Partners’ Youth Ambassadors Program, a U.S. State Department sponsored cultural exchange program, brings together youths of limited means and/or with limited international experience, ages 15-18, to build understanding among countries, increase leadership skills, and prepare them to be positive agents of change through volunteer service. In 2012, eleven Guyanese youth and two adult Guyanese mentors participated in the program. While in the U.S., they were engaged with local government and civic organizations, built relationships with host families and youths, and participated in skills-based training that enabled and empowered them to mobilize their communities towards positive change. The youth were empowered to build mutual understanding among countries, enhance leadership skills, be conscious minded, expose themselves to cultures in and out of the country, work and relate with each other, be positive agents of change through volunteer service and replicate what they have learned.
I’ve been a member of the Partners of the Americas’ family since my participation on the Youth Ambassadors program in spring 2010-- five years ago. By that time I had just turned fifteen, and I was a junior in High School in Caracas, Venezuela. Now it’s been almost two years since I’ve been living and studying at university in Montpellier, in the south of France.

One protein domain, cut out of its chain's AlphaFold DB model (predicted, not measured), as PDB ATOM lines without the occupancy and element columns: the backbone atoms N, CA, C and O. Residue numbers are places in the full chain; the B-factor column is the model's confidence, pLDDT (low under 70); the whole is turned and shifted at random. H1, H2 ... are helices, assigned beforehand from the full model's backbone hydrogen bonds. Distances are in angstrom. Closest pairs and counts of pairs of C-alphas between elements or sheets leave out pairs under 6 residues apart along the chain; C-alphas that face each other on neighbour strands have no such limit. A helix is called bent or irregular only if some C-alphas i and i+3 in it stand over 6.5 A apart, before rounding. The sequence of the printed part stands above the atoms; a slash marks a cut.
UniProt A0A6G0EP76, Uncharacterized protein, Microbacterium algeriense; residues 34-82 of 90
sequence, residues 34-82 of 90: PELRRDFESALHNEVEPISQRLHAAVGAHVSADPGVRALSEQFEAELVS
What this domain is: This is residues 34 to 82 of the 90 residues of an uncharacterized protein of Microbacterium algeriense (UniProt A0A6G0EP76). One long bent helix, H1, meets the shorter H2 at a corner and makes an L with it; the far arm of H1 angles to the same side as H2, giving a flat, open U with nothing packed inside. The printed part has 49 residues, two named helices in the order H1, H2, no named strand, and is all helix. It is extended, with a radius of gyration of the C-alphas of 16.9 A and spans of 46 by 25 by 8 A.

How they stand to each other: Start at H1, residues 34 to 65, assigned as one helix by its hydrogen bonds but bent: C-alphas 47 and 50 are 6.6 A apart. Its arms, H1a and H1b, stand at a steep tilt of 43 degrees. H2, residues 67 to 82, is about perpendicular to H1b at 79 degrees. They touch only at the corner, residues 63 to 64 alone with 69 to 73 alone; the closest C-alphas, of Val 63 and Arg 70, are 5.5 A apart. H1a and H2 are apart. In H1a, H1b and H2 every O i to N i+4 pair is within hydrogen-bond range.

Give a young person the chance to travel, and they’ll likely never be the same. I saw this firsthand in the conversations I had with former Youth Ambassadors (YA) and YouthLead SENA participants in a recent 10-day trip to Colombia focusing on productive work meetings with stakeholders such as the U.S. Embassy, Partners Chapters, Servicio Nacional de Aprendizaje (SENA), Universidad del Norte and other schools.
It's been approximately five years since I came out to myself as a gay man. It was precisely during my masters studies in the United States, when I was first exposed to a truly open and diverse environment, that I was able to overcome all of my fears and hesitations to admit it. Because of this, when I first learned about the Legislative Fellows Program run by Partners of the Americas, I was doubtful of the impact that this program could have in my personal and professional life, since I'd already “lived the American experience”.
Youth are often referred to as “the future,” or the next generation of leaders. At Partners of the Americas, we firmly believe that youth are leaders in the present. They are dynamic members of our society who actively contribute to the economic, cultural, and social development of our communities.
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I’m a big admirer of the work that Partners of the Americas does, and I've had a long connection to the organization through my service in the Peace Corps in Paraguay. I’d like to tell you a story about an amazing youth from my community in Paraguay that has accomplished much with the help of Partners.